In the dry season many watering holes and water sources dry up and the places where this life saving liquid remains is where the wildlife gathers. So to be more categoric, in the dry season the animals daily movements are more PREDICTABLE than in the green season but this is not to say there are any less animals about.
Onto the rains…
This is not a European winter. We don’t have week on week of driving rain interspersed with light drizzle and the occasional fleck of sunshine to momentarily rescue us all from Seasonal Affective Disorder! What we do get is a reasonably predictable storm pattern and afternoon showers on some days between roughly November and April.
When we do experience a storm it’s all brooding skies, thunder and lightning, the whip of the wind and generally a short-lived downpour. A bit of drama in the day to keep us all on our toes; we watch the weather build and shatter then feel the heat of the day ebb away as a first raindrop hits.
After the dusty October days when the ground is screaming for moisture and the earth is cracking, the first rains are a welcome respite. There is also nothing quite like the smell of the bush after a downpour. And as soon as they hit… BOOM… new shoots burst forth, trees and flowers bud and the parks are besieged by grassy rolling carpets. The landscape explodes into a lush, technicolour, bright multi green daydream!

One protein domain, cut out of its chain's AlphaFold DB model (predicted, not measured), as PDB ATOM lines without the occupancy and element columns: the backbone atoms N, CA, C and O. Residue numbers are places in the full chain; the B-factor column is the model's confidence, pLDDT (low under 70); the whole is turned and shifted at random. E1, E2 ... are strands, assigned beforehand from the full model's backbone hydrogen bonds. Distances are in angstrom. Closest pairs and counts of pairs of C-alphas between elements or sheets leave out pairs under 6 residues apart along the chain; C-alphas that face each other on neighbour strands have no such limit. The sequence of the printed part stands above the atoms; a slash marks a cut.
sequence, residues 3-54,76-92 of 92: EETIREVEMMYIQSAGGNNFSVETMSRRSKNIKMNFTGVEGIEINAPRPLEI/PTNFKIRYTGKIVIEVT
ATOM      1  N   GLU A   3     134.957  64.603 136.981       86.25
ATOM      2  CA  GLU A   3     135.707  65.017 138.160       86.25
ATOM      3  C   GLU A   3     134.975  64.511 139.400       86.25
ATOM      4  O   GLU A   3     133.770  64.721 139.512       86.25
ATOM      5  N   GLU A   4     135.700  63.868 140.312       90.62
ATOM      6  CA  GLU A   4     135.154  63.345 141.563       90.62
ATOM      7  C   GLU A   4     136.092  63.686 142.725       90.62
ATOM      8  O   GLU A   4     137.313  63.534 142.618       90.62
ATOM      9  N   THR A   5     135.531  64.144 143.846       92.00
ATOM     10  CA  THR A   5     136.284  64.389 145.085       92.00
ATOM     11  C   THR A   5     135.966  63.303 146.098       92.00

The antelopes and plains game think all their Christmases have come at once. Food is plentiful, as are hiding places in the long grass and behind flourishing shrubs from those pesky predators. Many animals – from impalas to elephants - respond to this wonderland in kind by breeding like crazy – what better environment could they imagine to bring up their young in. A new cycle of life starts and this only makes the predators more persistent.
The resident birds remain but are joined at this time of year by their travelling migrant relations passing through such as Tropical Bulbuls, Ross’s Turacos , Green Pigeons and European and Swallow-Tailed Bee-Eaters. Many birds also display their beautiful breeding plumage at this time of year. If birds are your thing, this is the best time to visit. If, like me, you are interested but not among the birding elite, then the sheer number of species about is still very impressive.